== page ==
The wonderful website Radio Garden, launched in 2016, allows users to spin a globe and tune into any one of thousands of radio stations broadcasting around the world, from the U.S. to Ghana to New Zealand. It was created to help listeners connect to distant cultures, whose music, in many cases, sounds totally different from what one might be used to. But according to new research from Harvard University psychologists, even the most distant radio stations will offer something familiar, no matter who — or where — the listener is.

Publishing their study in the journal Current Biology on Thursday, researchers Manvir Singh, Ph.D., and Sam Mehr, Ph.D., report that all music, no matter where it’s from, shares fundamental properties that signal what kind of song it is — whether it’s meant for listeners to dance to, relax to, or fall in love to. That’s why, Singh explained in an e-mail to Inverse, the people who took part in their experiments were able to identify love songs, dance songs, and healing songs, even if those songs originated from cultures they knew nothing about.

“[We] can infer from these findings that all around the world, you can play certain musical stimuli and we expect those to get people to dance; similarly, a very similar set of musical stimuli can be used to get infants to fall asleep across vastly-diverging human populations,” he said.

It may be hard to believe, considering how different a song like this Ainu Lullaby from Hokkaido, Japan, sounds compared to the Highland Scots love song from Castlebay, Barra, featured below.

But in the team’s experiments, in which they had participants listen to snippets of traditional songs from various hunter-gatherer, pastoralist, and subsistence farming-based societies around the world, people were able to distinguish song types based on sound alone. In the first part of the experiment, 750 internet users from 60 different countries, evaluating 14-second sound bites from those songs, were reliably able to evaluate whether a song was meant for dancing, soothing a baby, healing illness, expressing love, mourning the dead, or telling a story.

The follow-up experiment was meant to figure out how, exactly, people were able to pick up on the functions of those songs. As Singh explains, the experiment involved asking 1,000 participants, from India or the U.S., to listen again to the song snippets and try to identify not only the song ‘function’ but also various contextual and subjective elements within them, like the gender and number of singers; the song’s melodic and rhythm complexity; and its level of arousal, its valence, and its pleasantness. The idea was that perhaps certain combinations of those elements made up a sort of fundamental ‘formula’ for a certain type of song.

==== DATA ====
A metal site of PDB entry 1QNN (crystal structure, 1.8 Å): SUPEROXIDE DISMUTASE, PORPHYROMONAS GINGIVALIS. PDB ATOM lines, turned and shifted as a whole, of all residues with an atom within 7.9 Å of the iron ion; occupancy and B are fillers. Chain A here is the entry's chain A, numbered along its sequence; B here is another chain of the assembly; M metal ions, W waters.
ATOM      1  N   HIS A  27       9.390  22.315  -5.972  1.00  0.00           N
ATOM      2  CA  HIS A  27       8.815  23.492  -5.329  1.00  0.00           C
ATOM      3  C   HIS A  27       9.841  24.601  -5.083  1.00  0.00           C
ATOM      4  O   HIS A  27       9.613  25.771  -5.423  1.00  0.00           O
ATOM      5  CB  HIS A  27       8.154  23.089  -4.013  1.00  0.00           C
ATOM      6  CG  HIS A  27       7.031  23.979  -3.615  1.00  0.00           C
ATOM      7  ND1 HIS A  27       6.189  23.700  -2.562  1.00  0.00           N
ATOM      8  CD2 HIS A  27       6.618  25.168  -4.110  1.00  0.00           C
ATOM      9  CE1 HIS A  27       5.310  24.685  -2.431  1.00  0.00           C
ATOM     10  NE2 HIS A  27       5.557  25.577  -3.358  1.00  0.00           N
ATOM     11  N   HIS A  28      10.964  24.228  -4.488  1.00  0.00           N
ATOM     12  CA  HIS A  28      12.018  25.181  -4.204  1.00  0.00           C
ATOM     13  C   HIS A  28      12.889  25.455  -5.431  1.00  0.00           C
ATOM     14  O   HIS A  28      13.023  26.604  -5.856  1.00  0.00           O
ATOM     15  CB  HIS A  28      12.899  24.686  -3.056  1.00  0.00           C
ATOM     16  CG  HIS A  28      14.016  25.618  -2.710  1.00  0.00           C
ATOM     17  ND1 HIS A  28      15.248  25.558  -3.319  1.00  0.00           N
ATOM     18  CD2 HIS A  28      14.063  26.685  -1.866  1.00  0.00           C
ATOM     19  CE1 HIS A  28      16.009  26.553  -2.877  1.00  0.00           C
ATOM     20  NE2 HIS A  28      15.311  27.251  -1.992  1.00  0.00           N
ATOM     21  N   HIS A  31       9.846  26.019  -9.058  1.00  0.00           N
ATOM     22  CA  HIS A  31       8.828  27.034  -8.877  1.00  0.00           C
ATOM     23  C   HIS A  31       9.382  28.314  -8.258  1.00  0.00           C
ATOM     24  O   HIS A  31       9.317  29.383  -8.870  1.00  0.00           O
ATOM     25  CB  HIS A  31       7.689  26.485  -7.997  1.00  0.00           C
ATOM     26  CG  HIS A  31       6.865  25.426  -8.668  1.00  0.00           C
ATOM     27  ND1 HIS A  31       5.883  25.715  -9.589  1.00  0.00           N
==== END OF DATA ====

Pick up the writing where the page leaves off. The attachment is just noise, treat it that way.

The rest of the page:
music universal elements
Participants listened to snippets of songs taken from cultures all over the world.

For some types of songs, the hypothesis was right. “Lullabies seem to have fewer singers than other songs, fewer instruments, lower melodic complexity, lower rhythmic complexity, slower tempo, less steady of a beat, lower arousal (exciting-ness), lower valence (happy-ness), and lower pleasantness,” says Singh. “Dance songs, incidentally, show the opposite trend for all of these features (e.g., more singers, more instruments, more melodic and rhythmic complexity, etc.).”

They couldn’t really figure out what defined healing songs or love songs, however, even though these types of songs were also identifiable. More detailed analyses of the characteristics of these song types, Singh says, are already underway.

The idea that a song can be divorced from its culture of origin and geography and still stir up the same feelings in listeners around the world suggests that it taps into some fundamental part of human nature that we all share. Whether that’s something psychological or something even more elemental, like our physiology, however, remains an open question, which the researchers continue to ponder.

“It seems most plausible that these similarities are due to our shared psychologies, themselves underpinned by commonalities in neurophysiology,” says Singh, though he notes we really don’t have an explanation for these shared responses, from an evolutionary perspective.

While we may not fully understand them yet, the paper’s findings shed some light on why, if you spend enough time listening to world music, on Radio Garden or elsewhere, you may get the sense that pop music everywhere is converging. If there are elements of music that universally evoke the same response, then it makes sense that a producer (or even a robot) could identify and deliberately incorporate those elements into a new song to try and reach a wider audience.

“It does seem that, if you want to make a song that gets people dancing all around the world, this kind of research helps identify those common denominators that should ignite people everywhere,” says Singh.

Already, he points out, we’re seeing that in contemporary music; with artists mixing and remixing elements from genres as varied as Bollywood, underground dancehall and indie pop to achieve the “singular goal of getting people to love it.”

It’s only conjecture, but Singh says he wouldn’t be surprised if “contemporary pop music, especially for dancing, hasn’t already stumbled upon those features that work best to hack our brains and make us grin and move.”

“That’s a recipe for building mind-hacking, gratifying music.”